He’s led a South Carolina squad turned upside down by injuries and suspensions to six Southeastern Conference wins for the first time in school history.
Spurrier, whose team plays host to No. 18 Clemson on Saturday night, expected the No. 14 Gamecocks’ offense to be a stable strength. But senior quarterback Stephen Garcia was kicked off the team and sophomore running back Marcus Lattimore suffered a season-ending injury. They accounted for more than 81 percent of the offense of the 2010 team that made the SEC title game.
Spurrier shrugs off any credit, saying this season is more a product of a little good luck – South Carolina has won four of five games decided by less than a touchdown – and a stifling defense.
“We realize we’re fortunate enough to be in the situation we’re in right now. We’ve won almost all of our close games this year; all but one,” Spurrier said. “We’ve had very good fortune this year. We’re not a great team by any stretch of the imagination, but we are 9-2.”
Clemson coach Dabo Swinney also admires the job Spurrier has done.
Swinney said he has a ton of respect for the 67-year-old Spurrier and he hopes he can accomplish all the things Spurrier has in 22 seasons as a college coach.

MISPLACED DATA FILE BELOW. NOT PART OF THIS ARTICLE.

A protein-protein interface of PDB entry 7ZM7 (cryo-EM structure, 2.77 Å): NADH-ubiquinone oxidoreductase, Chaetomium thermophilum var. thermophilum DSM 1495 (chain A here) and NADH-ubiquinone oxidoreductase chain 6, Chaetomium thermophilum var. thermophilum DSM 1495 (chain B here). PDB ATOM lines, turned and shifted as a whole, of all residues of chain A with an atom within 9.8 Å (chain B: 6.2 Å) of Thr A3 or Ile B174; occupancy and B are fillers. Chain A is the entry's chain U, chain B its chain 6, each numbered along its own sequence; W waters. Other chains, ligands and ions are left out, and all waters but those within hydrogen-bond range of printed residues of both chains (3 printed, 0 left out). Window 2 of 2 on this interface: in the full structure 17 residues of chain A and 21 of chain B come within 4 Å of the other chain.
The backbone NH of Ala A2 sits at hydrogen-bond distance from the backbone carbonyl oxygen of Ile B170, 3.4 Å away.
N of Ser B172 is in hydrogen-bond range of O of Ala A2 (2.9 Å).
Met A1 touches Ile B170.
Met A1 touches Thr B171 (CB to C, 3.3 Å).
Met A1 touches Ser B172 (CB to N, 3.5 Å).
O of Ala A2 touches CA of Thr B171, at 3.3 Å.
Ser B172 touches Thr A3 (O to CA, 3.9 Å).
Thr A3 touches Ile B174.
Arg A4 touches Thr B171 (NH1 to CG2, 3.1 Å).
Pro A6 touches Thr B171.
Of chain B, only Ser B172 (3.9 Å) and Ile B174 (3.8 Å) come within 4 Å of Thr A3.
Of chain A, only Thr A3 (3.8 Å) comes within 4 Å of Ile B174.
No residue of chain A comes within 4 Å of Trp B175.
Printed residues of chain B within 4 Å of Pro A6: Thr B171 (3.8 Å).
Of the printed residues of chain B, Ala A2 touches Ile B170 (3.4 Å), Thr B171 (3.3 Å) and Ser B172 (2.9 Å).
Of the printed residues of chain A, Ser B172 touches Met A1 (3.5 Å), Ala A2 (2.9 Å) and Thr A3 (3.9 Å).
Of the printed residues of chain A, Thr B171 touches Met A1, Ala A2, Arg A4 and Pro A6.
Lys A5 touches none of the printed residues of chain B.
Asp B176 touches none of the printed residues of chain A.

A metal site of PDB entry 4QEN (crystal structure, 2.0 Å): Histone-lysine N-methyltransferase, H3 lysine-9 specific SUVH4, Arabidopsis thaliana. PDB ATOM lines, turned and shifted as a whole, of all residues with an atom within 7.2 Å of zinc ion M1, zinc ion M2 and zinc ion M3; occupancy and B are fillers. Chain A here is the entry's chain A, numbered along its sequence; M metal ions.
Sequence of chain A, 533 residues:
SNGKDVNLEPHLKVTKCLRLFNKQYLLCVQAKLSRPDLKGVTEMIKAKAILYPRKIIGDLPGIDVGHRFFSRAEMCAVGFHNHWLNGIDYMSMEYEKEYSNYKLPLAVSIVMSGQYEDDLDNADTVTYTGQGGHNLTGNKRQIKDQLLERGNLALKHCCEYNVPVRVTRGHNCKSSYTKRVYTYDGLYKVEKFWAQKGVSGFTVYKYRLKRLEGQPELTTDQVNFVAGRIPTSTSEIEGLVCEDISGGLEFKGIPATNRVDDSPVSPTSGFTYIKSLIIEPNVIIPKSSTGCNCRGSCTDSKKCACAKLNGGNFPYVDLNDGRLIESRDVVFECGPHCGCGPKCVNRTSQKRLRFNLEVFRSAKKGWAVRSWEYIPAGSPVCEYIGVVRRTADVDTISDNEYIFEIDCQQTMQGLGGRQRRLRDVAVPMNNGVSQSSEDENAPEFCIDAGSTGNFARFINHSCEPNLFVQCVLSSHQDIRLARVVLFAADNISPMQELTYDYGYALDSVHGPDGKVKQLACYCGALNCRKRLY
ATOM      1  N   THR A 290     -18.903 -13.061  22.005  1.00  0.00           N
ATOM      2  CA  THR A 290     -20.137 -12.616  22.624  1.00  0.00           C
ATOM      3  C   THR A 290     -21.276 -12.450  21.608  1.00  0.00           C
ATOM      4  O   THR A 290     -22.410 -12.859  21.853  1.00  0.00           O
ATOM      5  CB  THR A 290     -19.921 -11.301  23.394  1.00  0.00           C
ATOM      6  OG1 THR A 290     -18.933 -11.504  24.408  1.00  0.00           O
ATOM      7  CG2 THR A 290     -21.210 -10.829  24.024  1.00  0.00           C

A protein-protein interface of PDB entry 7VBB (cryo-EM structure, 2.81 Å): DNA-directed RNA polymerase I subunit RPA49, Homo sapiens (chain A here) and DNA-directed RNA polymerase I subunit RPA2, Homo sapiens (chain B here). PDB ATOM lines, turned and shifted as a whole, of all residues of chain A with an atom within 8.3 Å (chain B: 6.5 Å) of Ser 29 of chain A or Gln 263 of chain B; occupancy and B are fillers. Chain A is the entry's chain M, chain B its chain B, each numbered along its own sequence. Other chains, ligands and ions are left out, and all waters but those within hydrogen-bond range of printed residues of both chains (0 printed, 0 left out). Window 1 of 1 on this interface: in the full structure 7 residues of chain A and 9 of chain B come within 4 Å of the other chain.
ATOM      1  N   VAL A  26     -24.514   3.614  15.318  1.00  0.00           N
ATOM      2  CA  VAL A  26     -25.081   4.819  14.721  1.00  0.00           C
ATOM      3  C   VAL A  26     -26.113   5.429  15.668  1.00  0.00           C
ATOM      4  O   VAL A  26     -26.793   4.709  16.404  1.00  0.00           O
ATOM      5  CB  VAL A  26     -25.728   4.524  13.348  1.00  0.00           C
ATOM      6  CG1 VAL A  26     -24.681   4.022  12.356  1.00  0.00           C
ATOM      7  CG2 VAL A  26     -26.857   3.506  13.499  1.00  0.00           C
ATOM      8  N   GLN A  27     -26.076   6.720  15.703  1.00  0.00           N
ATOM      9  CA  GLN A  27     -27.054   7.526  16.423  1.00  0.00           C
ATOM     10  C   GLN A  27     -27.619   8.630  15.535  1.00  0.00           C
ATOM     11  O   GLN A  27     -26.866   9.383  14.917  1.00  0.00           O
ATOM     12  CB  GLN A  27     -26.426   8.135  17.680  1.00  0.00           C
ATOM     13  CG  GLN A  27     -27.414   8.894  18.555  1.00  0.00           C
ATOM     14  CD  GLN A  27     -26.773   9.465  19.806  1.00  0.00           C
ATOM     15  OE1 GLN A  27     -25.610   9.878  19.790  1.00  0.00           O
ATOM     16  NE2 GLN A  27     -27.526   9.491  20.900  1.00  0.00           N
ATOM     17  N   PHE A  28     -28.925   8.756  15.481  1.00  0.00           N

“They’ve done a great job of playing to their strengths. They’ve done a great job overcoming adversity,” Swinney said.
The injuries the Gamecocks have dealt with haven’t been limited to the offense. Eight defensive players came out of last Saturday’s win against The Citadel complaining of various ailments, although five of them were able to practice Tuesday. No position has been hit harder than running back. Along with Lattimore, junior Eric Baker and freshman Shon Carson have also had knee injuries.
“I can’t remember this many sort of key injuries to running backs. Three knees in the running back category. I never remember that many really even on the entire team, Spurrier said.